Happy employees are also more healthy employees. Recognition is another way to create a positive culture. But recognition should not be a drive-by thank-you, or a quick tap on the back saying “You did a good job,” as this type of recognition often comes off as insensitive. Recognition should be individualized, be conducted at an appropriate time and focus on what the employee did that made a difference.

Gallup says what I would speculate most employees would say if asked what they dream of in the workplace — “a great boss who cares about their development, and a company [e.g., farm or ranch] that focuses on and develops their strengths.”

Hearing from employers

Dick Helms, Arapahoe, Neb., has had employees assisting with his seedstock and farming operation for 30 years. Even though a son and a nephew, along with their wives, have returned to the farm, additional employees are essential because of the continued growth and overall size of the operation.

Helms has learned over the years that mediocre employees cost you more than good ones. “It’s amazing what a difference finding the right fit of an employee can do to your operation — they do the little things just that much better, and it really does help the ranch’s bottom line.” Helms explains that quality employees take the initiative to be careful around equipment, thus usually meaning fewer breakdowns and repairs — and when it’s the right fit you know, because they get along with the team and enjoy their job.

“There are young people wanting to work on ranches today, and some don’t have a ranch to go back to; those are the people you want to find and hire,” says Helms. He wants his employees to make employment at Flying H Genetics a career. As a result, he has continued to add incentives such as a new employee stock option program. “The employees really become part of the team this way, and they know their daily productivity enhances the productivity of the business overall, and will reflect in the value they receive back when they retire.”

With family members returning to the ranch and several outside employees all working at either his south-central Nebraska ranch or Missouri site, Helms says, “Everyone brings something to the table, a skill that is needed, so we are all a team — whether you are a family member or an employee, you are here because your skill is needed.”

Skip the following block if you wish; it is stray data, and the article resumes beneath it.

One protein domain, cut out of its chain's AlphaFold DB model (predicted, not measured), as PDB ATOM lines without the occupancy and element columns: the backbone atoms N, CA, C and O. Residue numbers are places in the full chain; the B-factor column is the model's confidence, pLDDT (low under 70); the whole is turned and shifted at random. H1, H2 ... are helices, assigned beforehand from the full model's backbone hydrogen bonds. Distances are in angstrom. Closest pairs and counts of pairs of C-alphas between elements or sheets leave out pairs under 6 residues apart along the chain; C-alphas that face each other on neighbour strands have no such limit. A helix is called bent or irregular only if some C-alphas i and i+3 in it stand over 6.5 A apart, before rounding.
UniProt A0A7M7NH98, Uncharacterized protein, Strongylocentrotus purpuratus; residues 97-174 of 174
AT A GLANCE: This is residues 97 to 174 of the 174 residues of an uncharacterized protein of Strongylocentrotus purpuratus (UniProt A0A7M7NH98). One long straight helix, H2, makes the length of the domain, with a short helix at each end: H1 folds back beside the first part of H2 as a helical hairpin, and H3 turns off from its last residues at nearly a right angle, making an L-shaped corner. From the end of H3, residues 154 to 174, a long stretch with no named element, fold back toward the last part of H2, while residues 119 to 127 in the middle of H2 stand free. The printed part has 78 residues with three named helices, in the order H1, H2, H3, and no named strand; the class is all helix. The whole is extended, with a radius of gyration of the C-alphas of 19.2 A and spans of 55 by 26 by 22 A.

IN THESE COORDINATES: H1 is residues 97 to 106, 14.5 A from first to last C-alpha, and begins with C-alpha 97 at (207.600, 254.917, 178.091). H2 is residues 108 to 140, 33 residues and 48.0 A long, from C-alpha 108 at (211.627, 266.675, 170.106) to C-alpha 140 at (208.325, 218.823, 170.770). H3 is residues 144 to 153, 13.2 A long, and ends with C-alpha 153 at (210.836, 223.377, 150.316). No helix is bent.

Scott Schiff oversees 30 employees at Schiff Nebraska, a large commercial cow-calf operation in Minatare. Employee management is key to the success of Schiff’s business. “The most important role for me as an employer is to make sure my employees have the tools to execute and succeed in the jobs I am asking them to do,” says Schiff. “If I don’t provide them with the supplies, equipment, inputs, etc., I am stifling their ability to use their readily available talents,” he says.

When selecting employees, character is the No. 1 trait Schiff looks for. “I am seeking someone with the willingness and ability to work as part of a team.” With the size of the operation, employees may move from one ranch site to another regularly to help out another crew. Therefore, it is important the employee has the ability to be a team player, Schiff explains.

“My goal has been, and will continue to be, moving forward to build more stability in my team. I want them to have confidence in me and our company as an employer — because my goal is to build a culture where the company grows, and it unifies everyone involved.”

B. Lynn Gordon, Ph.D., is an assistant professor and Extension agricultural leadership specialist at South Dakota State University.